Friday, April 15, 2016

Donald Trump and the legitimacy of the electoral process

I have written a bunch of pieces recently about why I am skeptical that the Republican convention will deny Trump the nomination if he has a delegate lead over everyone else.  Not many people get it, but over at Vox, Andrew Prokop does (see his piece here).  The basic problem is one of legitimacy.

So, what is legitimacy?  Um... It's something about... rules... and voting rights... and, oh fuck it.  A government/party/process is "legitimate" if people think it is legitimate.  Perception is reality when it comes to this kind of amorphous abstraction.  The flip side, then, is that a process is not legitimate if people don't think it is legitimate.

Would observers, or more importantly, Republican voters think that it is legitimate for the convention to steal the nomination from Trump?  According to the poll Prokop cites, no.  Notice something interesting.  Donald Trump has been polling around 40% for a while.  But, 55% of Republicans think it would be illegitimate for the convention to steal the nomination from him if he is the delegate leader.  That means a bunch of Republicans don't like Trump, don't want him to be the nominee, and won't vote for him, but would object to the convention stealing the nomination from him.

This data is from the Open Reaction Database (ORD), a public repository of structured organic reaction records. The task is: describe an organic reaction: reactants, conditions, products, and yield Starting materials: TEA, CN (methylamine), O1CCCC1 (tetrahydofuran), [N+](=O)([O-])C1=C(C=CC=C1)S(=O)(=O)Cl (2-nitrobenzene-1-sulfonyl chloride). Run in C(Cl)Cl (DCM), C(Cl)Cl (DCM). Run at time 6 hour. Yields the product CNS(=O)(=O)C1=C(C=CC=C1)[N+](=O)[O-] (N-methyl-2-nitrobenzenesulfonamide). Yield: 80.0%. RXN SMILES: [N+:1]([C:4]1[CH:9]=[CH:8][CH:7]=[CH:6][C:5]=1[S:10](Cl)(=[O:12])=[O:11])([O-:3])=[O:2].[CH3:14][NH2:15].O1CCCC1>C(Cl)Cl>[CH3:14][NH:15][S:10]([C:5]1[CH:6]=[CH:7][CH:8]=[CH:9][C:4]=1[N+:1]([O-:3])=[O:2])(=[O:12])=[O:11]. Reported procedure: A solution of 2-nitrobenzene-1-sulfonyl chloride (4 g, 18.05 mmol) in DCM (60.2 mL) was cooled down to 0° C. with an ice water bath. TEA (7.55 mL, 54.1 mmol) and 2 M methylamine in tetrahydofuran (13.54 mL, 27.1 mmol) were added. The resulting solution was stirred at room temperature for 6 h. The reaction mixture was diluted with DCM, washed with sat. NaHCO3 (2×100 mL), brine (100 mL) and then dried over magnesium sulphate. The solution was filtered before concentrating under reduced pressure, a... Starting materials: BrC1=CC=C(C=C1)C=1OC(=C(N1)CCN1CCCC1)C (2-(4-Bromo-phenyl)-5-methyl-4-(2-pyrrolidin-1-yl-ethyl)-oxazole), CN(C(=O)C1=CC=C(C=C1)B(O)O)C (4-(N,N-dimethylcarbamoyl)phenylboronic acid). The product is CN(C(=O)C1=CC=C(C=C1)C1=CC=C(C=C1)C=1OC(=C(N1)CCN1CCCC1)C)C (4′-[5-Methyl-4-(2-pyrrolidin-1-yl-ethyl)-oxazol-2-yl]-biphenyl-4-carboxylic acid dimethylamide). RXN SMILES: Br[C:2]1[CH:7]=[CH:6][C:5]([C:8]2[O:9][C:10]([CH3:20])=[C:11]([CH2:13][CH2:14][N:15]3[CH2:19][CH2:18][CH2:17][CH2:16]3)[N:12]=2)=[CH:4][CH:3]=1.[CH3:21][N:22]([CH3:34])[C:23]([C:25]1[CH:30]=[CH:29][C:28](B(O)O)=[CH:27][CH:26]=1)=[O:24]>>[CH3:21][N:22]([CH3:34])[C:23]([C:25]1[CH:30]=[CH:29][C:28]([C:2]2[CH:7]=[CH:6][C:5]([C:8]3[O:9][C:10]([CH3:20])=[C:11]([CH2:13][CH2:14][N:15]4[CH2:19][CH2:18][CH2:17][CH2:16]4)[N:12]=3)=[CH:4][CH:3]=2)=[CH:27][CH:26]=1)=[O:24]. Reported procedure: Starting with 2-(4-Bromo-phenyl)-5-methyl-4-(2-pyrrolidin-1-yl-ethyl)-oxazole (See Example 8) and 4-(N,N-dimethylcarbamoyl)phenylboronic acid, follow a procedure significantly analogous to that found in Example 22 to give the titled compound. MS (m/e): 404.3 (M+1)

The key issue here is willingness to lose.  In order for an electoral process to work, people have to be willing to lose.  They don't have to like it, but they have to refrain from violent revolt based on the premise that the process was "legitimate."

Problems ensue when a large group of people are unwilling to lose.  Democrats and Republicans each have their favorite stories about lost elections.  Democrats blame their losses on money, exaggerating the importance of spending beyond all empirical reason.  Republicans blame voter fraud, with no empirical support at all.  Problems ensue, though, when one side views an outcome as so illegitimate that the proper response is to tear down the system.

The irony here is that Republican voters seem more willing to accept a "loss" (the nomination of a person without an outright majority) than the elites who are scheming to block Trump at the convention.  The reason party elites are constrained, though, is the perception of legitimacy.  Trump's supporters would riot if the elites blocked him at the convention, and the rioters would have sympathy, even among non-Trump supporters.

That makes the stolen convention strategy a bad idea.  Will it happen?  Anything can happen this year, but plenty of people understand that this would be playing with fire.

Please don't burn down my city this summer.  I kinda like it.

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